The last time Ura spoke to Father and I, was to ensure we would play Stairway to Heaven at her funeral and tell to us she was ready to go and dance with the Lord. In her very beautiful way, Ura was assuring us she was okay and she knew she was going home to her Heavenly Father. With her dreams fulfilled Ura climber her stairway to heaven two weeks after this all transpired. – Connie Hassan

Second Storyteller

One of my best friends from Italy who had lived in New Zealand for 2 years went back home 4 weeks ago. He passed away last week after spending some great time with his family. When I heard the news about his death, I felt so much peace and serenity as if God was telling me that he was in Heaven already. Something unusual for me, because I am very emotional. Nevertheless, my faith helps me to accept what happened and to understand God’s will. He knows what the best time is.

If you came across Giacomo you would have probably noticed the way his hands moved every time he talked

Maybe he said something that made you cry laughing or maybe you would have heard his voice from meters away during adoration. Maybe you didn’t meet him at all. There is so much more to him though.

Giacomo loved to help others. Not a surprise coming from a family that looked after the orphans, sick and those suffering. Last time we spoke he was so excited about his new job in a location that allowed him to be involved in charity again. Giacomo understood what it meant to be an unconditional friend. If I ever mentioned I was a bit upset I could find at least 2 missed calls and 5 messages asking if I was okay, if I wanted to go for a walk and talk, or just even have a phone call.

He understood what it meant to put other people first and to give them the best that we have. He was obsessed with fishing. Yet every time we went fishing, he would give me his best rod. He would prepare the different parts to it and put the bait so that I could start fishing right away. He was always last.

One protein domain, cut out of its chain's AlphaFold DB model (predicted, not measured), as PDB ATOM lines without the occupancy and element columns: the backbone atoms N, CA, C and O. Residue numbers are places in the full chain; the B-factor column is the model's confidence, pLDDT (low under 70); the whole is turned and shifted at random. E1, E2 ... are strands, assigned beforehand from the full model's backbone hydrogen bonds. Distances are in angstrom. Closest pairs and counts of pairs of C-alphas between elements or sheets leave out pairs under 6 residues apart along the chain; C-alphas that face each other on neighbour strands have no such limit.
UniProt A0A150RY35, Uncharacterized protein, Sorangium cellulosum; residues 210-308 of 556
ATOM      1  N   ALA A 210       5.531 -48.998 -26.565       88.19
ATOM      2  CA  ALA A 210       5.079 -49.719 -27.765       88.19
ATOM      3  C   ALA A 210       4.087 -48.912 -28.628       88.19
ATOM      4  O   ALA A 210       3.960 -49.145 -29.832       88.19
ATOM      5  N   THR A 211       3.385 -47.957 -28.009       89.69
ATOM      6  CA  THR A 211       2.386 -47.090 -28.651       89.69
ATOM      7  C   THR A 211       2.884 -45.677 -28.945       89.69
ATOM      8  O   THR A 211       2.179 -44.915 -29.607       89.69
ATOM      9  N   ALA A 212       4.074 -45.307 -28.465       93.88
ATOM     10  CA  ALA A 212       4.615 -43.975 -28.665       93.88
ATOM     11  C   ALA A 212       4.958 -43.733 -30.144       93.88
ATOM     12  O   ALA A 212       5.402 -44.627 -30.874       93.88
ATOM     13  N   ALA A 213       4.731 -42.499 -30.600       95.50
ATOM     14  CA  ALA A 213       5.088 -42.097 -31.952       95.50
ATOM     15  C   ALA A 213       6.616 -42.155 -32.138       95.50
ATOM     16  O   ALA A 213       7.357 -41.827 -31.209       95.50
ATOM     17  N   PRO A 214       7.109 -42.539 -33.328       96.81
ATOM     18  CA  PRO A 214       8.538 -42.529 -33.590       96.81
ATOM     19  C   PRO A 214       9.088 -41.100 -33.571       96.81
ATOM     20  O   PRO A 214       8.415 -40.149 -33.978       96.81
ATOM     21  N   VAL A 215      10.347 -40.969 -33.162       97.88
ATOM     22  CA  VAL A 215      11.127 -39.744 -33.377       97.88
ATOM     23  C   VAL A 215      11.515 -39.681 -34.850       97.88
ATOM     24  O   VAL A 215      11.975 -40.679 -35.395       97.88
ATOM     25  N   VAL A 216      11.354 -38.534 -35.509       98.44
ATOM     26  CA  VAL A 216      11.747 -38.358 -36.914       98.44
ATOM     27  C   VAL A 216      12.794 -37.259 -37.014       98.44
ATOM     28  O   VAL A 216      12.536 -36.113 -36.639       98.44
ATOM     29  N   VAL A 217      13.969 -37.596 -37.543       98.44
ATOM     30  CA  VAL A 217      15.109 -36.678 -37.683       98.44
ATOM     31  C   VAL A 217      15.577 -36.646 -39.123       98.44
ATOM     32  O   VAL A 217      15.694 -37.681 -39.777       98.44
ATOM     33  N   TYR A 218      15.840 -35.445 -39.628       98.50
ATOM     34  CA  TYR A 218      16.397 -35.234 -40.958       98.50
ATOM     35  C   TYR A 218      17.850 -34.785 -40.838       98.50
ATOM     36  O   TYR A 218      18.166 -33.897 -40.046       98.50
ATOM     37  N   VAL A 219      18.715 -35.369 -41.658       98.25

Giacomo was the definition of honesty and simplicity. He was always himself. It didn’t matter where he was or who was around. He could care less about what people thought about him. He was free.

If there is a definition of true friendship it’s what Giacomo and I had

We laughed all the time, it was almost a competition to see who was funnier. We listened to each other, we could talk about anything. Honesty was at the heart of our conversations. There was nothing too big, sad, awful that I couldn’t share with him. I knew he would accept me regardless.

With true friendship comes getting over obstacles and disagreements. You see, when two people are stubborn there is no middle ground. We had a talent for driving each other crazy. We would try to figure out who was more stubborn. At the end of the day we would always get over it. At the end of the day we always cared for each other. At the end of the day we loved each other’s company.

Giacomo was new to Hamilton, yet he had the power to make us feel at home. He made me ask myself: what am I doing for those new to my community?, what am I doing for those with a different culture than mine?, am I really accepting them?, am I making them feel at home?

Thank you, Giacomo, for challenging my patience, my love, my kindness, my tolerance, my acceptance, even my way of casting a fishing rod.

What a better friend to have around than one that points you to Heaven?

What a better friend to have around than someone helping you to get to Heaven?

I used to think that I was being Giacomo’s friend, but actually, he was the one being the friend I didn’t even know I needed. The older brother I never had. Thank you, God for lending Giacomo to us. Giacomo, I hope its not too late to say that Italian food is better than French food. Last time we messaged I said I would do anything for my Italian best friend.  – Marianne Hull

Audience Song is a collective of songwriters who compose songs inspired by stories that speak of overcoming the challenges and adversities in our fast-changing world.